A real estate company's purchase at a tax sale of townhouses owned by the Los Angeles County Housing Authority is not valid, the Second District Court of Appeal has ruled.
How could real estate owned by a public agency get sold for nonpayment of taxes? Erroneously.
During the 1980s, E.A. Reeves Partnership contracted with the state to build a low-income townhouse project on lots 14, 15 and 16 of the Springdale Tract, along Willowbrook Avenue, in South Central Los Angeles. After the housing was built, Reeves conveyed the property to the state. However, a scrivener's error in the grant deed omitted reference to parcels 15 and 16. When the state sold the project to the county Housing Authority in 1990, the error was perpetuated.
The Housing Authority notified the county auditor of ownership by a tax-exempt entity, but failed to tell the county assessor, which continued to send tax bills for lots 15 and 16 to Reeves. The taxes went unpaid, and in 1995 Hector Nevarez acquired the two lots at a tax sale. When Nevarez failed to pay taxes, the assessor conducted another tax sale in 2003, at which L&B Real Estate acquired lots 15 and 16 for $99,000.
When L&B learned that the Housing Authority was asserting ownership, L&B filed suit to clear up the title. The Housing Authority filed a counter-complaint contending the tax deed was void. Los Angeles County Superior Court Judge Alice Altoon ruled that the property could not be sold at a tax sale and the Housing Authority was the owner.
Ordinarily, public property is exempt from taxation and, therefore, cannot be sold for nonpayment of taxes. On appeal, L&B argued that the usual rule did not apply because the Housing Authority had waived its tax exempt status by not complying with the Revenue and Taxation Code, because state law required L&B's and Nevarez's tax deeds to be presumed valid, and because the Housing Authority's attempted to invalidate the tax deed too late.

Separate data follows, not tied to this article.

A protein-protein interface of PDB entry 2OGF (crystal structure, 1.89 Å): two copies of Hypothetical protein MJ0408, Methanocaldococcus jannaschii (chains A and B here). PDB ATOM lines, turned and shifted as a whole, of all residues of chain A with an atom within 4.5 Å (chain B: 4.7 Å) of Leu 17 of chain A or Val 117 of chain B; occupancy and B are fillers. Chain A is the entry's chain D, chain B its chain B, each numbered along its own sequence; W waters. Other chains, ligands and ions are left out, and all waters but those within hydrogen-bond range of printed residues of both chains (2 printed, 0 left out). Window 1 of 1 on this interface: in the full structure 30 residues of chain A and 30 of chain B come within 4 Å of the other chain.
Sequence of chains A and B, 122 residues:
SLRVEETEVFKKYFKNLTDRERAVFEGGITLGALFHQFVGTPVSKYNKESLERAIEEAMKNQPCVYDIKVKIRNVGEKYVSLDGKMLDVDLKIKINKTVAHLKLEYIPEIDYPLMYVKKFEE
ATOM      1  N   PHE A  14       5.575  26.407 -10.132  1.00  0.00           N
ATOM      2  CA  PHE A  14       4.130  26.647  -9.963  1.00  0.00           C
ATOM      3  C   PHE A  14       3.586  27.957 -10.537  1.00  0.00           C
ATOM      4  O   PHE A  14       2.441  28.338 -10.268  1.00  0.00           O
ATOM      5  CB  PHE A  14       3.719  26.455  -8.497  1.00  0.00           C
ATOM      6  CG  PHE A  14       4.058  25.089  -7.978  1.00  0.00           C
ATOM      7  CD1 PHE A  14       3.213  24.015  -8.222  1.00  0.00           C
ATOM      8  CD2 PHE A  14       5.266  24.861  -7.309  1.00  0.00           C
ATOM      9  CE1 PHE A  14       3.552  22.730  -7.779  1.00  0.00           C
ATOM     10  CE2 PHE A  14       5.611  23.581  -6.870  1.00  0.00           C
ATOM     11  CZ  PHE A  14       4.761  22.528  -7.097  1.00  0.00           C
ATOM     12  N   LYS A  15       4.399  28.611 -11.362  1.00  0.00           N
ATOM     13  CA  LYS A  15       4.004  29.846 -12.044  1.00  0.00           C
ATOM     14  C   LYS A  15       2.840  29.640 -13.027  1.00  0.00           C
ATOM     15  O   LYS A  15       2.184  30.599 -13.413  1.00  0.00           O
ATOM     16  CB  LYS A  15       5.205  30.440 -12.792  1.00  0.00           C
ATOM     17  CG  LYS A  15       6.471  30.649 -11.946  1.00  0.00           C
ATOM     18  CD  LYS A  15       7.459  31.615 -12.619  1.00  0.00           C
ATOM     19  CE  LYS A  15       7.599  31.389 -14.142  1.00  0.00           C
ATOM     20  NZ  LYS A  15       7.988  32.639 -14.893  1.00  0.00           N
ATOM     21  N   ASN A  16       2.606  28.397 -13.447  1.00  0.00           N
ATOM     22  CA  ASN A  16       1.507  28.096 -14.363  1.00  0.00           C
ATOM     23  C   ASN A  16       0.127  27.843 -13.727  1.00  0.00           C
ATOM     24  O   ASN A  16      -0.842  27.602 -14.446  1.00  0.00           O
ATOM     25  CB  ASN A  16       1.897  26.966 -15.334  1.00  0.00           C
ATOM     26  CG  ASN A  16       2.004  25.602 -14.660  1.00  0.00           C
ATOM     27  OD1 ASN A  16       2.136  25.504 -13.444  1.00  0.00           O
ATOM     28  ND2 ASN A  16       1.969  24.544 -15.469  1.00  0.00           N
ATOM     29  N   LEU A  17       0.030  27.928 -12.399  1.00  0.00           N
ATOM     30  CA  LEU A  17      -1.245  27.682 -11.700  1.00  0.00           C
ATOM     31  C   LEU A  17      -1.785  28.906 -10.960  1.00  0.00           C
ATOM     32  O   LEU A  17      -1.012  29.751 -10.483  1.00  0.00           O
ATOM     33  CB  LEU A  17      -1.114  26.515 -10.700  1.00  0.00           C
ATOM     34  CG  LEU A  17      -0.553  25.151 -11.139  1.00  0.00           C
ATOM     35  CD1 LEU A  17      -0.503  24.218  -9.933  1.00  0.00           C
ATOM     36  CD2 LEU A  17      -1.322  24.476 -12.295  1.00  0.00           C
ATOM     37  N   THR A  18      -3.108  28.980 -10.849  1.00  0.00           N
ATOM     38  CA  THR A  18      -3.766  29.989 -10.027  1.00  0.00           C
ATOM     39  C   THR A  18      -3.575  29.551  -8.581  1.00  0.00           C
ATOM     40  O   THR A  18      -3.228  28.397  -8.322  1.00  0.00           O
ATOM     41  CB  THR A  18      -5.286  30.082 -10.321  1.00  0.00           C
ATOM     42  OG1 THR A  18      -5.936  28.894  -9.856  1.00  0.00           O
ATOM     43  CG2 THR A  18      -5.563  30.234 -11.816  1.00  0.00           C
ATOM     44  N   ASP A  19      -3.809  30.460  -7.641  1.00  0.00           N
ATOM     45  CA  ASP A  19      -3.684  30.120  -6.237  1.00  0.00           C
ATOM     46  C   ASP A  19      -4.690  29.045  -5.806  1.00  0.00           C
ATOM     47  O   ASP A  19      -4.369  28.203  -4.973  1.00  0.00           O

A unanimous three-judge panel of the Second District, Division Eight, rejected all three arguments.
The statutes cited by L&B for the proposition that the Housing Authority waived its tax exempt statues (Revenue and Taxation Code §§ 5082.1 and 4987) are inapplicable, the court ruled. The first section concerns cancellation of tax liens when property is acquired by the government, while the second regards cancellation of wrongly imposed taxes.
As for the presumptive validity of the tax deeds, the court said, "Among the jurisdictional prerequisites to a valid tax deed is property legally subject to being taxed." In this instance, there was no tax liability.
To L&B's argument that there was a one-year statute of limitations, the court said the time limit does not apply because "the defect in title was jurisdictional. The Authority remained in possession of the property since 1990."
Only in a footnote did the court cut to the chase: The townhouse project straddles all three lots, and a large "Community Development Commission, County of Los Angeles" sign sits in front. L&B did not obtain a title report until after the sale, and that report mentioned documents in the chain of title indicating that all three lots were intended to be conveyed originally.
"In short, L&B either knew or should have known it was buying property that belonged to the Authority," Justice Laurence Rubin wrote for the court.
A lawsuit in Los Angeles County Superior Court in which L&B seeks return of the $99,000 purchase amount is pending.
L&B Real Estate v. Housing Authority of the County of Los Angeles, No. B189740, 07 C.D.O.S. 3981, 2007 DJDAR 5013. Filed April 16, 2007.
For L&B: Michael Ezer, Ezer, Williamson & Brown, (310) 277-7747.
For the Housing Authority: Wayne Grajewski, Brown, Winfield & Canzoneri, (213) 687-2100.